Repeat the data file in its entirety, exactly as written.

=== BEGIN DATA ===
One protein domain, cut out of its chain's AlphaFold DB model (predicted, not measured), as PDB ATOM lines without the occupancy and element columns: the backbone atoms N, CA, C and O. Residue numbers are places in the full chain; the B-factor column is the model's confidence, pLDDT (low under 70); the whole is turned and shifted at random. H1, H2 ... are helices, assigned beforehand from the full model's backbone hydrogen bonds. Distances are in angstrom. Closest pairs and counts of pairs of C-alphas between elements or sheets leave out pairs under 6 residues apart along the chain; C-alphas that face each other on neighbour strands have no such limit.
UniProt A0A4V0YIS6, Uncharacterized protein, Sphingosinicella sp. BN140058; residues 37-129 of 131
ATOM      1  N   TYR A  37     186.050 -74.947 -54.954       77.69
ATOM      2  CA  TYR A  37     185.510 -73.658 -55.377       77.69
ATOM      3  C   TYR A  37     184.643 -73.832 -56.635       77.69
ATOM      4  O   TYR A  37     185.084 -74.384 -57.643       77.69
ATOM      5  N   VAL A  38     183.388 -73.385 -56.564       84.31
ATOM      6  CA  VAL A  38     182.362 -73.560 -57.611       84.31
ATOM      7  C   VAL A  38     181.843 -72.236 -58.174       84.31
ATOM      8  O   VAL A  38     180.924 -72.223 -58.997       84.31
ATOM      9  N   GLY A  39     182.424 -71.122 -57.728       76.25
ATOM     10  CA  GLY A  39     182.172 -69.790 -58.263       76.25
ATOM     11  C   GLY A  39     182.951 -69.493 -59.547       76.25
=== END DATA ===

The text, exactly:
One protein domain, cut out of its chain's AlphaFold DB model (predicted, not measured), as PDB ATOM lines without the occupancy and element columns: the backbone atoms N, CA, C and O. Residue numbers are places in the full chain; the B-factor column is the model's confidence, pLDDT (low under 70); the whole is turned and shifted at random. H1, H2 ... are helices, assigned beforehand from the full model's backbone hydrogen bonds. Distances are in angstrom. Closest pairs and counts of pairs of C-alphas between elements or sheets leave out pairs under 6 residues apart along the chain; C-alphas that face each other on neighbour strands have no such limit.
UniProt A0A4V0YIS6, Uncharacterized protein, Sphingosinicella sp. BN140058; residues 37-129 of 131
ATOM      1  N   TYR A  37     186.050 -74.947 -54.954       77.69
ATOM      2  CA  TYR A  37     185.510 -73.658 -55.377       77.69
ATOM      3  C   TYR A  37     184.643 -73.832 -56.635       77.69
ATOM      4  O   TYR A  37     185.084 -74.384 -57.643       77.69
ATOM      5  N   VAL A  38     183.388 -73.385 -56.564       84.31
ATOM      6  CA  VAL A  38     182.362 -73.560 -57.611       84.31
ATOM      7  C   VAL A  38     181.843 -72.236 -58.174       84.31
ATOM      8  O   VAL A  38     180.924 -72.223 -58.997       84.31
ATOM      9  N   GLY A  39     182.424 -71.122 -57.728       76.25
ATOM     10  CA  GLY A  39     182.172 -69.790 -58.263       76.25
ATOM     11  C   GLY A  39     182.951 -69.493 -59.547       76.25